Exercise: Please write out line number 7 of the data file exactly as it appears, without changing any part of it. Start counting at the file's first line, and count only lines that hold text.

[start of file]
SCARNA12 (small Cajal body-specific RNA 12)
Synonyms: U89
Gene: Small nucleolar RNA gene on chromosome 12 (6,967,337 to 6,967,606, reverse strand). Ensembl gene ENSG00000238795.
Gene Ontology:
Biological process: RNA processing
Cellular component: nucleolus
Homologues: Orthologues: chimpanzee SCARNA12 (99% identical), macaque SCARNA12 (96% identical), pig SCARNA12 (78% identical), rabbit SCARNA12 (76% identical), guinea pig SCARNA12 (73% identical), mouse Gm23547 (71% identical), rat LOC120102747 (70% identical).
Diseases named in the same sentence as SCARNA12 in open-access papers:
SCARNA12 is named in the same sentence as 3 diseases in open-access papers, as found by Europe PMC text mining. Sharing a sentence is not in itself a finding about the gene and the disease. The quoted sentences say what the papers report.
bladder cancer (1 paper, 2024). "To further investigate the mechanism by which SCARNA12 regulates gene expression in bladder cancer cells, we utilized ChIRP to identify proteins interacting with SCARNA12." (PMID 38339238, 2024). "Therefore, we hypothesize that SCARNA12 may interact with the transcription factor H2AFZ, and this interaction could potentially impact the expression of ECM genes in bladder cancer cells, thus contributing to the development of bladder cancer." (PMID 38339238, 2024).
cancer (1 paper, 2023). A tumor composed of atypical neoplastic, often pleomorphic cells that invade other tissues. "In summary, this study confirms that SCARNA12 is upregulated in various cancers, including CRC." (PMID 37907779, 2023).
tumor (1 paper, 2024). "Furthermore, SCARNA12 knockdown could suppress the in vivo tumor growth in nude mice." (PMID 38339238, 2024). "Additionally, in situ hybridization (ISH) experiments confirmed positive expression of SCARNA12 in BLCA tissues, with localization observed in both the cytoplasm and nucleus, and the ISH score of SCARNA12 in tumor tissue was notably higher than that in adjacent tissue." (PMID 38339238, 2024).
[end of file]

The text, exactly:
Homologues: Orthologues: chimpanzee SCARNA12 (99% identical), macaque SCARNA12 (96% identical), pig SCARNA12 (78% identical), rabbit SCARNA12 (76% identical), guinea pig SCARNA12 (73% identical), mouse Gm23547 (71% identical), rat LOC120102747 (70% identical).